Is Common Core the Solution to Education?

Laura Sandefer

February 16, 2018

Did you know that there are roughly 10,000 bird species in the world? It is hard to accurately count the number of birds worldwide but some experts say there are as many as 400 billion birds worldwide. Some sea birds, like the Prion, spend their whole lives flying over the ocean except when they are laying eggs on an Antarctic island. There are currently 74.2 million children in the United States of America under the age of 18. All but eight states in our country have adopted Common Core standards and teaching practices (New Mexico being one that has adopted Common Core). The philosophy that all 74.2 million children learn the same way, at the same speed, and need to know all the same information is parallel to taking the Prion sea bird and dropping it in the Sahara Desert.

Our modern school system has trained parents to be concerned with their child either “being ahead” or “being behind”. What exactly does that mean? Frankly I don’t remember anything from my statistics and calculus classes in college even though I got A’s. I am going to be brutally honest and admit that I always use my iPhone calculator. Simply memorizing and regurgitating for a test in my opinion doesn’t measure knowledge or ability to succeed in life. Surprisingly there are 83% of all college students who don’t have employment lined up pending graduation. Nearly three-quarters of hiring managers complain that millennials – even those with college degrees – aren’t prepared for the job market and lack an adequate “work ethic,” per a survey from Bentley University.

What I love so much about the Acton philosophy is that children are in an environment where they can discover their most precious gifts and use them to solve difficult problems. Developing courage, perseverance, compassion, integrity, and a phenomenal work ethic are often more important than simply gaining head knowledge. Children at Acton are in a school culture where they are incentivized to work hard and held accountable by their peers and real world challenges. Children are worked at their individual level and educational tools are used that meet their personal learning style. Do we work on math, reading, and writing daily? Absolutely! However, we do so in a completely different fashion than what Common Core might dictate!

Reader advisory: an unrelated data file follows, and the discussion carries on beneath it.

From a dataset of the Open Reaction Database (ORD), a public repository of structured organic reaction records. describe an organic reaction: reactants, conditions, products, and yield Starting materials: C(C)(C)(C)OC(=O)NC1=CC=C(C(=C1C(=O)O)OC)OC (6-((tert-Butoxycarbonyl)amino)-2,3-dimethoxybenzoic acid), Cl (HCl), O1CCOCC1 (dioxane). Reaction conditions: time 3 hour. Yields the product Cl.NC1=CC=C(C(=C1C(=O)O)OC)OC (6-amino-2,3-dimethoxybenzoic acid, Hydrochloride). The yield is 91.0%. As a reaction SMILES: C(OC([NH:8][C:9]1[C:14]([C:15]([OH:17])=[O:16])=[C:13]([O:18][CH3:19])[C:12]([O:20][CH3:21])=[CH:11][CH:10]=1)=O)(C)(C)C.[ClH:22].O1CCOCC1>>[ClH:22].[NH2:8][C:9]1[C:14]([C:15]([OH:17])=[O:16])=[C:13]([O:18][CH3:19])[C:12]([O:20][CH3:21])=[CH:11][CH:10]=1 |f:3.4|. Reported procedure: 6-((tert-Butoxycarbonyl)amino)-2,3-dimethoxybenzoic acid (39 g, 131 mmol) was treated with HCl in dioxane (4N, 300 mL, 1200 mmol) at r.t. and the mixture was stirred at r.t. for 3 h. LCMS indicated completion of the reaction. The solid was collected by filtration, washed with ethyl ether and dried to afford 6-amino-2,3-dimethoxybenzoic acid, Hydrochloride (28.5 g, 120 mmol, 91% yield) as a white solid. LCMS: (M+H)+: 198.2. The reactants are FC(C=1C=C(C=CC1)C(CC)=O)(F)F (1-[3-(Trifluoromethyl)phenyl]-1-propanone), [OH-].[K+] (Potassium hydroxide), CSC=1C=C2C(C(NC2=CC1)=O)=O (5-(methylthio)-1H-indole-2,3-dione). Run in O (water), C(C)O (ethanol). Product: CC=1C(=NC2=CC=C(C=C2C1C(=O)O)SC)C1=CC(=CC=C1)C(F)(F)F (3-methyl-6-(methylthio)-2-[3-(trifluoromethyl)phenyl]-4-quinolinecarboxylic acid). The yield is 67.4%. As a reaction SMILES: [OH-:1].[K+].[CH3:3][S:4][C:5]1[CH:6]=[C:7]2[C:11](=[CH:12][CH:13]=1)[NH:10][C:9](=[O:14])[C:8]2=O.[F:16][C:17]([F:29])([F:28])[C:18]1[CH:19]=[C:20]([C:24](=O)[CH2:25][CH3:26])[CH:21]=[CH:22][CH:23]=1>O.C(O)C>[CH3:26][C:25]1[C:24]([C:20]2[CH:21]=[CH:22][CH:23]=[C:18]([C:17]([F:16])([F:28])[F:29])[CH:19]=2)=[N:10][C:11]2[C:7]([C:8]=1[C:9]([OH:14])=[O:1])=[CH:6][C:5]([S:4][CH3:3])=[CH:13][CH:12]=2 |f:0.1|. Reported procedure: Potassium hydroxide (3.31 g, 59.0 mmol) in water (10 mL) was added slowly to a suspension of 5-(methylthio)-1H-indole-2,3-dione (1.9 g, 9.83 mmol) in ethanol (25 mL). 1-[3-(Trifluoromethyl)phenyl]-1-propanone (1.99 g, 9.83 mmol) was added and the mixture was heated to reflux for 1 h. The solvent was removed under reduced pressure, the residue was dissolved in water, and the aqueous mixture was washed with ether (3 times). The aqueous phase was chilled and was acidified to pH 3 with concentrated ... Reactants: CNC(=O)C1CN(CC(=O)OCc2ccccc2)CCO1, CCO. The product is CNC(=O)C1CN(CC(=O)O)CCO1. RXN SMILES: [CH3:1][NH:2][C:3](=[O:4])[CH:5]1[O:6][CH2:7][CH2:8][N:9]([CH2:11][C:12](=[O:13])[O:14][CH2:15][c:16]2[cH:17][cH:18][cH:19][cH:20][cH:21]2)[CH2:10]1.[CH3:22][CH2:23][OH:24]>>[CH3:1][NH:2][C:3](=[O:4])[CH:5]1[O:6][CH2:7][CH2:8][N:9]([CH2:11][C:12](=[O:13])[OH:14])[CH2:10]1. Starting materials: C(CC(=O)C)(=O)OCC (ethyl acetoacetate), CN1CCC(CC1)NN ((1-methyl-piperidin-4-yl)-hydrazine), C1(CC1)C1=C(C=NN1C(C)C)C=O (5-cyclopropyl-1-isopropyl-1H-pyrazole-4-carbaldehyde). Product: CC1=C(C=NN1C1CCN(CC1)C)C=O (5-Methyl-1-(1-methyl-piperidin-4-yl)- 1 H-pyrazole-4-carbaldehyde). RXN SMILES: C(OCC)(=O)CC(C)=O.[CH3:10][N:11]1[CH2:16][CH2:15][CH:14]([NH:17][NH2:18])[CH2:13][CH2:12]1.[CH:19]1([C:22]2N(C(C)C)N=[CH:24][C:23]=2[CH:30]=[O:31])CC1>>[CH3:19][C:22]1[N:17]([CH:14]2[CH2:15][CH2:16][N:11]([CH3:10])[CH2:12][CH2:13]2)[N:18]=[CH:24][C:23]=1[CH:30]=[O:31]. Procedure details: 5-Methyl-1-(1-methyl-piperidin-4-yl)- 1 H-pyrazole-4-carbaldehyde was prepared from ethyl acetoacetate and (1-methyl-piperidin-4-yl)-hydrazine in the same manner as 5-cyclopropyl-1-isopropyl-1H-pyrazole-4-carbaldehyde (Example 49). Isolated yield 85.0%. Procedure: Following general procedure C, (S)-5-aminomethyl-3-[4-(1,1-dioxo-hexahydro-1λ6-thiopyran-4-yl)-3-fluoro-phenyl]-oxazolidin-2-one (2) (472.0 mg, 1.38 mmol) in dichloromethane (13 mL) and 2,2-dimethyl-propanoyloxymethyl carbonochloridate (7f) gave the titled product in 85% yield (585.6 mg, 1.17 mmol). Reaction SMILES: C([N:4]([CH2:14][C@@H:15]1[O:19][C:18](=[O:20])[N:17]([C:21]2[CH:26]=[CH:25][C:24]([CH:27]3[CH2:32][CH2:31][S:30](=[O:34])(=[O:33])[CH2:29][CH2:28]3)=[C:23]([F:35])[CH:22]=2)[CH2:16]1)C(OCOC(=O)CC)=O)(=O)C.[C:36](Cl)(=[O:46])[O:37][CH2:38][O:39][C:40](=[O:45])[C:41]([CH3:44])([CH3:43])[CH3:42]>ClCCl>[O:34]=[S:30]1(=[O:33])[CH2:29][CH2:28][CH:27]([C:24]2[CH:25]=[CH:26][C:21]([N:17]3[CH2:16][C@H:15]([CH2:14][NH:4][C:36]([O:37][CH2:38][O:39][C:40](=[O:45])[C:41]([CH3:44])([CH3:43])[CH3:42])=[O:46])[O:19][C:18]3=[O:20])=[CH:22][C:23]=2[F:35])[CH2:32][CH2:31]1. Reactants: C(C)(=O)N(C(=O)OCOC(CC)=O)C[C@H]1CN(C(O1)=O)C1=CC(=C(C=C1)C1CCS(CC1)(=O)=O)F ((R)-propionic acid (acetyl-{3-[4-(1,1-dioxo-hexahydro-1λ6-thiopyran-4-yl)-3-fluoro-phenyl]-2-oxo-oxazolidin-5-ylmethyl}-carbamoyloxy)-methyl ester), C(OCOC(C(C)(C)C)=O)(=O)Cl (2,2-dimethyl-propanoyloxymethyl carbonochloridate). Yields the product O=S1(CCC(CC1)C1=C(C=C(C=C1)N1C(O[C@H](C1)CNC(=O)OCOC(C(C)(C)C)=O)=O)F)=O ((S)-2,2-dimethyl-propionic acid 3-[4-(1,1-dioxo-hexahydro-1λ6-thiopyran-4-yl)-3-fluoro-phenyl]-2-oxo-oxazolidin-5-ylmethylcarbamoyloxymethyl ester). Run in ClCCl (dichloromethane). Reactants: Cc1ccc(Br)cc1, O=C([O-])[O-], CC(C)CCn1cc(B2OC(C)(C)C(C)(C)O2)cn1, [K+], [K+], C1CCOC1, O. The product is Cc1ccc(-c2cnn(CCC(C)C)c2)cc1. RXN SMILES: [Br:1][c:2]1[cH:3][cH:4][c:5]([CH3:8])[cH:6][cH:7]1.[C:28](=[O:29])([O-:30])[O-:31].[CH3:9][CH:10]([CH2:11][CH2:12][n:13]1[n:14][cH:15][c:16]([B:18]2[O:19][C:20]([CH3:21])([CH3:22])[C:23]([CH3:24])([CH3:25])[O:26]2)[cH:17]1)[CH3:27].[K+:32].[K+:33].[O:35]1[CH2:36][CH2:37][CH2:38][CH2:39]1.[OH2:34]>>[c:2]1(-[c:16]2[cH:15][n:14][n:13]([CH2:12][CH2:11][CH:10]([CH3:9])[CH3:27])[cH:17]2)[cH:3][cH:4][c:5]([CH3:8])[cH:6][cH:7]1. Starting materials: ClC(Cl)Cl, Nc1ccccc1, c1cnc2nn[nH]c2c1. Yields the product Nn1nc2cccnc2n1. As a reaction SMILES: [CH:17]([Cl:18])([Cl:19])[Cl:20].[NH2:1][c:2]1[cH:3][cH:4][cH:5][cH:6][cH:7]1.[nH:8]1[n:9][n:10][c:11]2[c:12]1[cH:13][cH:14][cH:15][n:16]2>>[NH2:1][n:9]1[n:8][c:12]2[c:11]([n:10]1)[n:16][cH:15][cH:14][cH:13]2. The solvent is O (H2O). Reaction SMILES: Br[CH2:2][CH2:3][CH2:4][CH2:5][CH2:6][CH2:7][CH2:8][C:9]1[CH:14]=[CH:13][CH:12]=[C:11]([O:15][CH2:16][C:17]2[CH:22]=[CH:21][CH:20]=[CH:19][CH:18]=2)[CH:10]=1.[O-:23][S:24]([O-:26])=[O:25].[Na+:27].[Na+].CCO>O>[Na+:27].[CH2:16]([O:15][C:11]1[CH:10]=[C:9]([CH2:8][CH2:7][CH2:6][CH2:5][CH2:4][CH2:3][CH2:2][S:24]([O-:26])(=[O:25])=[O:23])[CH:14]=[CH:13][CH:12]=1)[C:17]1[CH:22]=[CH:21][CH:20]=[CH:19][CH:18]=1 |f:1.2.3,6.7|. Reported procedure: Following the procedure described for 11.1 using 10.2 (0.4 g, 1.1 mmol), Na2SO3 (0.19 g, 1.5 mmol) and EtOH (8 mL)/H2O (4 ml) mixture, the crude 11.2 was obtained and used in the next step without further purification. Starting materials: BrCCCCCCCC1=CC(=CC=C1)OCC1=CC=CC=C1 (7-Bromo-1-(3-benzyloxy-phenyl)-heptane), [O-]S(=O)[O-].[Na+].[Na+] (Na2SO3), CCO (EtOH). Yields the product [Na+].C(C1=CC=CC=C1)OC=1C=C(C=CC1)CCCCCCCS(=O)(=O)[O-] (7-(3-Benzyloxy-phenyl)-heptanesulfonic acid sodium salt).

One of my all-time favorite American stories is that of George Washington Carver. George Washington Carver was born into slavery in Diamond, Missouri, around 1864. The exact year and date of his birth are unknown. As a young boy, he walked 10 miles to attend school. Even after being denied entrance into college, he began experimenting with agriculture advancements on his own.

Eventually he was accepted into college and went on to get his master’s degree with an emphasis in plant pathology. Mr. Carver was one of the most prominent scientists and inventors of his time, as well as a teacher at the Tuskegee Institute. Carver devised over 100 products using one major crop—the peanut—including dyes, plastics and gasoline.

His inventions and science advances helped poor freed slaves make a living by cultivating peanut products. He died in 1943. Carver’s epitaph reads: “He could have added fortune to fame, but caring for neither, he found happiness and honor in being helpful to the world.” I want our children, like Mr. Carver, to follow their passions and cultivate happy and meaningful lives. Mr. Carver’s thirst for knowledge and his deep desire to help freed slaves propelled him to do great things.

Our modern culture so often believes that the key to success is learning a predetermined set of subjects at specific ages. I believe that knowledge is a tool to help our children on their life calling verses viewing education as the end all be all. Thomas Edison said it so eloquently “education is not the learning of facts, but the training of the mind to think.”   As parents, we want the world for our children. We want them to live the hero’s journey to find their calling to change the world. It is my goal and deepest desire that Acton Academy is a stepping stone for our children to do amazing things with their lives. Once their internal motivation is ignited, look out world because here they come!

Dr. George Washington Carver

The Beautiful Prion Bird

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